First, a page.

Divisive Y-word proves a tough issue to tackle for Tottenham Hotspur fans
Daniel Wynne, a governor of a united synagogue primary school in north London, comes from a family who escaped the Nazis and fled to England. A lifelong Spurs fan, he sings along with chants that have been described as anti-Semitic.
For the past few months the use of the Y-word, Yid, by Tottenham Hotspur supporters has caused widespread debate.
Comedian and Chelsea supporter David Baddiel produced a video with the Kick it Out Campaign aiming to stop Spurs fans chanting Yid Army because it “sustains anti-Semitism” in football.
An exhibition at the Jewish Museum in Albert Street, Camden Town, in October will explore Jewish involvement in British football.
For Mr Wynne, 42, a senior member of the Tottenham Hotspur Supporters Trust, the use of the term by Spurs fans is about empowerment - a reaction against racist chants aimed at them for the clubs long-standing Jewish connections.
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“The term was used against us by fans of clubs like Chelsea and West Ham,” he says. “I will always defend Spurs fans when they use it, but only when inside a football ground.
“It wouldn’t be right for people to come up to me in the street and use the word, but inside the ground it’s a term of endearment. There’s no malice. It’s just fans trying to get behind their team. There’s no intention to cause offence.”
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But Peter Herbert, chairman of the Society of Black Lawyers, a group which has called for Spurs fans using the Y-word to be prosecuted, disagrees.
He said: “We’ve had a lot of Jewish fans who phoned us to say that it legitimises what other people do. It is inexcusable for the vast majority of Tottenham fans who are gentile to use the word.”
For all the talk of Spurs being a “Jewish club” with a long history of Jewish ownership, most Tottenham supporters are not Jews, a fact which, as Joanne Rosenthal, curator of the upcoming exhibition acknowledges, makes a lot of Jewish people uncomfortable.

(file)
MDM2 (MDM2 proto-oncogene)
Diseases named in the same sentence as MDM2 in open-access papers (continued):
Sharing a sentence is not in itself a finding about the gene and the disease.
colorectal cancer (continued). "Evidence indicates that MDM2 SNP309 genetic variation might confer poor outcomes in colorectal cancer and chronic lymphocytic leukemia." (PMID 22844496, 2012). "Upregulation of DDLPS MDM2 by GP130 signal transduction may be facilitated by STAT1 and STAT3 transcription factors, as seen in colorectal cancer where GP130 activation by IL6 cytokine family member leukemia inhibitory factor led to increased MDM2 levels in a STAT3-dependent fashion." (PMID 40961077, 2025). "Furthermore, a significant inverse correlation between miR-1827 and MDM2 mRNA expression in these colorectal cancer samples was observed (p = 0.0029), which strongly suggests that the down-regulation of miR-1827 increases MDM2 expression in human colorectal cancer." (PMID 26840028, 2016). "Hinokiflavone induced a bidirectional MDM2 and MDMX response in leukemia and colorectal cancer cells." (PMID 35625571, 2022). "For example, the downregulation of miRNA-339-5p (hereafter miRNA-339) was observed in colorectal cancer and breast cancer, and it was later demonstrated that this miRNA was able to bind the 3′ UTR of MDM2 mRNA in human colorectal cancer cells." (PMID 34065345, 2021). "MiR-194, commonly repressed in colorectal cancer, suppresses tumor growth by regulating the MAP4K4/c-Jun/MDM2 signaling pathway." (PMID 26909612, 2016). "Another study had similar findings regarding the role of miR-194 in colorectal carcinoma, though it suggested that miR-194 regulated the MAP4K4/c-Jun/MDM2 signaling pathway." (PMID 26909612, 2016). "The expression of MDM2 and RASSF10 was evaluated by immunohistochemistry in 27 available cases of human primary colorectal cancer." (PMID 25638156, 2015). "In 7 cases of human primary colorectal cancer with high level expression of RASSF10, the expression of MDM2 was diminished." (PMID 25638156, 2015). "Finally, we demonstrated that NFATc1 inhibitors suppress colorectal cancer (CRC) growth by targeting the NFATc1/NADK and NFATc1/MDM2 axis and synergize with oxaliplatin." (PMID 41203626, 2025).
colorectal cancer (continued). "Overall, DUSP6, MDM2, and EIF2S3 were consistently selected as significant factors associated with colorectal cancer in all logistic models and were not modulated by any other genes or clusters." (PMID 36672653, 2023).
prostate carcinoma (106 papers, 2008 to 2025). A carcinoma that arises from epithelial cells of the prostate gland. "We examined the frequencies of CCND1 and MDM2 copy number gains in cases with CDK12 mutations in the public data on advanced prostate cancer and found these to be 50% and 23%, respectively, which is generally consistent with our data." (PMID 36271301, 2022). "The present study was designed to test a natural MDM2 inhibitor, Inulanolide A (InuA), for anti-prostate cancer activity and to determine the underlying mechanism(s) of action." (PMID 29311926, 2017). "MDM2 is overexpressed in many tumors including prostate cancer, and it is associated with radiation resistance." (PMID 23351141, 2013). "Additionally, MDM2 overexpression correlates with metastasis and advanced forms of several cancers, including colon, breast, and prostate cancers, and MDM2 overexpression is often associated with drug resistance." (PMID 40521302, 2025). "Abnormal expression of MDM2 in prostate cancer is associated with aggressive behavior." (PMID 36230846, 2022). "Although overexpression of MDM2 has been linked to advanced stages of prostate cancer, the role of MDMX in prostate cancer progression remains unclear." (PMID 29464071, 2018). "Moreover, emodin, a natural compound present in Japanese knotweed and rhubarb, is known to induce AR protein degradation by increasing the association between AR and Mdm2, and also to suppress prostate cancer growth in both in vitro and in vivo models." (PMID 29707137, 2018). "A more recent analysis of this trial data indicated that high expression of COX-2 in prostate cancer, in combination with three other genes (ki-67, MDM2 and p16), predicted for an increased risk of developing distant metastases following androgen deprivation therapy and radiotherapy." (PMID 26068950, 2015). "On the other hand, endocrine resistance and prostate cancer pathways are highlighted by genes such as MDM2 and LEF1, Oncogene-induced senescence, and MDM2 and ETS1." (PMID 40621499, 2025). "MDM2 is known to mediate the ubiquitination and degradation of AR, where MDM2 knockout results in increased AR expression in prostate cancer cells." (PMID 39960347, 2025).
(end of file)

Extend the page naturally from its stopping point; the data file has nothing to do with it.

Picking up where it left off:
Ms Rosenthal said: “It’s a massively-charged issue. I went to White Hart Lane and was amazed that the chanting still happens.
“The word is so divorced from its original meaning, and the majority of people use it without ever thinking that it means ‘Jew’. It didn’t make me feel uncomfortable, but I can understand why it would.”
The Y-word became a hot topic last season after a number of incidents of anti-Semitic abuse aimed at Tottenham fans were reported.
Ashley Mills, a 25-year-old Spurs fan, was severely injured as he and 10 fans were attacked before a Europa League game against Lazio in Rome. Witnesses reported that the Italian perpetrators had shouted “Jews” at the Tottenham supporters before the attack.
Soon after, some West Ham supporters aimed anti-Semitic abuse at Tottenham fans during a game.
For Anthony Clavane, author of Does Your Rabbi Know You’re Here?, which explores Jewish involvement in British football, it is wrong to put the blame on Spurs fans. He said: “The real blame should be aimed at the opposition fans. I would like to persuade the Spurs fans to move on but I understand why they adopted it in the first place.”
* Four Four Jew: Football, Fans and Faith is at the Jewish Museum London from October 10 until February 23, 2014.